ADB is helping the Philippines restore basic social services and rebuild communities devastated by Typhoon Yolanda, known internationally as Haiyan. The emergency assistance loan will support the government's KALAHI-CIDSS National Community-Driven Development Project. It will help build the capacity of communities to identify, prioritize, budget, and implement needed projects.
|Project Name||KALAHI-CIDSS National Community-Driven Development Project|
|Project Type / Modality of Assistance||Grant
|Source of Funding / Amount||
|Strategic Agendas||Environmentally sustainable growth
Inclusive economic growth
|Drivers of Change||Gender Equity and Mainstreaming
Governance and capacity development
|Sector / Subsector||
Education / Pre-primary and primary
Public sector management / Decentralization - Social protection initiatives
|Gender Equity and Mainstreaming||Gender equity|
The project will support the implementation of the government's KALAHI CIDSS- National Community-Driven Development Project (KC-NCDDP) to restore basic social services and rebuild communities affected by Typhoon Yolanda (international name: Haiyan).
The impact will be improved resiliency of poor communities to natural hazards. The outcome will be improved access to services and infrastructure for communities in affected provinces and their participation in more inclusive local disaster risk reduction and management planning, budgeting, and implementation.
The outputs are (i) community-driven development subprojects selected, implemented, and completed; (ii) institutional and organizational capacity strengthened; and (iii) program management and monitoring and evaluation systems enhanced.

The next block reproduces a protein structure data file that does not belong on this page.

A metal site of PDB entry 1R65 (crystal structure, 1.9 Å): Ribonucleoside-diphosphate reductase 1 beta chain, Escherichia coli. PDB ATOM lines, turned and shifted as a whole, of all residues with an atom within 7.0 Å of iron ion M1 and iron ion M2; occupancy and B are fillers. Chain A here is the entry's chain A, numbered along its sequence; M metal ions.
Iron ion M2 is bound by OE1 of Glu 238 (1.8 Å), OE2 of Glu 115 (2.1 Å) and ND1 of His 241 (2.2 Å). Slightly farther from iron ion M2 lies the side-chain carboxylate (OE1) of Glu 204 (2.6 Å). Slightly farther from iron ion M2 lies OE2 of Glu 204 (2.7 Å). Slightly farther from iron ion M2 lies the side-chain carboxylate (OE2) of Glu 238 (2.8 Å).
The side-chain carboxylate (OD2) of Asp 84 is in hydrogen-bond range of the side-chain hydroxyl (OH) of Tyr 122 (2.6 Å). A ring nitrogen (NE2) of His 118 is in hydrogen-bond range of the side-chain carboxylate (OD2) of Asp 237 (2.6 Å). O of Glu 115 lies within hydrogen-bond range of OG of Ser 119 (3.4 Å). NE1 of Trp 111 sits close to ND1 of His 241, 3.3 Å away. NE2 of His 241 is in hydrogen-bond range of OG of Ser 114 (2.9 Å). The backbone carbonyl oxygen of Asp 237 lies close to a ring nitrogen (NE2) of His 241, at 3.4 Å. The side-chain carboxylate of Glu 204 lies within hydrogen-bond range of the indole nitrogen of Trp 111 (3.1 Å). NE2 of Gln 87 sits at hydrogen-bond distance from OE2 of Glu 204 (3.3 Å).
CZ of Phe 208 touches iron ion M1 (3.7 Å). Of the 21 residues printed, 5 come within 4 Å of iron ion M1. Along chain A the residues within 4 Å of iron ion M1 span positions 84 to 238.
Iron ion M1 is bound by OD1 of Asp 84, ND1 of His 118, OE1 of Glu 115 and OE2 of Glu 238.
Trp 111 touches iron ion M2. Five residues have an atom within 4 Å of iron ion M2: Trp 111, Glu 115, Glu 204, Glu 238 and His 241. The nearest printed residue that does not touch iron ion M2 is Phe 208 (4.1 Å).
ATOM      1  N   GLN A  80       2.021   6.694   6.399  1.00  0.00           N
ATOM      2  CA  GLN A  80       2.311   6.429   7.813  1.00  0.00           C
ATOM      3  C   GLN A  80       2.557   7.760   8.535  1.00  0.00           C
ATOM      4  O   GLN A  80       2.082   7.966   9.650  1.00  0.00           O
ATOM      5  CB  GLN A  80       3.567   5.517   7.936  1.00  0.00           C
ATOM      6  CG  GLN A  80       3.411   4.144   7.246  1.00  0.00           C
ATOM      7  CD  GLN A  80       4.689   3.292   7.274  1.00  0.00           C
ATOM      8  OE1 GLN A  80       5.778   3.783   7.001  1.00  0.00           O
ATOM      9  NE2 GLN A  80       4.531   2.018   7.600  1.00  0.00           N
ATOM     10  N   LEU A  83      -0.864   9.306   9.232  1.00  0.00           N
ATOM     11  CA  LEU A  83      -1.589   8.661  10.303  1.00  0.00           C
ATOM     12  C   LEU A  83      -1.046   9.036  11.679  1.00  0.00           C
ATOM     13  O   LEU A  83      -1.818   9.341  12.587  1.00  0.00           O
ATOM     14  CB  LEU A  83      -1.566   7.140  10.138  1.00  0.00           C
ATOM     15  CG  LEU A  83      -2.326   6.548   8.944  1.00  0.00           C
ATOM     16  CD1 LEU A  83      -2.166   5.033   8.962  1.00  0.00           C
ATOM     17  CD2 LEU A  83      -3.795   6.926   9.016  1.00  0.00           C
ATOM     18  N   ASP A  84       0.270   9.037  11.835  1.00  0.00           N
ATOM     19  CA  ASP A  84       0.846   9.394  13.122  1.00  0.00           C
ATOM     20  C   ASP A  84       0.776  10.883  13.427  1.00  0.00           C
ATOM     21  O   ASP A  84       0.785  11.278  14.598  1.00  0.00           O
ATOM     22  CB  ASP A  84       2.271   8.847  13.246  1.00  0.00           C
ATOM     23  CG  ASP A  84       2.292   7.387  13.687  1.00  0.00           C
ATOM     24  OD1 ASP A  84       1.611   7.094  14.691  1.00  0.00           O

|Project Rationale and Linkage to Country/Regional Strategy||
On 8 November 2013, Typhoon Yolanda hit the central Philippines, leaving behind an unprecedented path of destruction. The death toll stood at 5,632, with another 1,759 still missing, 26,136 injured, and about 890,000 families or 4.11 million people displaced as of 1 December 2013. The Asian Development Bank (ADB) estimated that an additional 1.5 million persons may have fallen into poverty immediately after Typhoon Yolanda, a 24% increase in the number of poor in central Philippines and 7.1% nationwide. Preliminary government estimates indicate that Typhoon Yolanda and other recent disasters may have cut the national economic growth rate by 0.3-0.8 percentage points in the fourth quarter of 2013 alone, which is equivalent to $900 million-$2.5 billion of lost GDP in 2013. ADBs preliminary forecast for 2014 is that the drop in the GDP growth rate could be as high as 1 percentage point. The combined regional economies of Central Visayas, Eastern Visayas, and Western Visayas which account for 12.5% of the country's GDP could shrink by 4.0%-8.0% in 2014. The Eastern Visayas economy could contract by 30.0% or more in 2014.
Community-driven development (CDD) approaches have been used to address bottlenecks in the local delivery of basic services. The CDD principles of participatory planning and community control of investment resources are being applied in the Philippines by the governments Kapit-Bisig Laban sa Kahirapan (Linking Arms Against Poverty) Comprehensive and Integrated Delivery of Social Services (KALAHI-CIDSS) project, managed by the Department of Social Welfare and Development (DSWD). KALAHI-CIDSS has improved basic service delivery, effectively targeted poor communities, and responded to the needs of poor households, lessening the influence of patronage in resource allocation and job creation. The government identifies CDD as a pillar of the country's development and poverty reduction strategy, and is expanding KALAHI-CIDSS operations into the KC-NCDDP.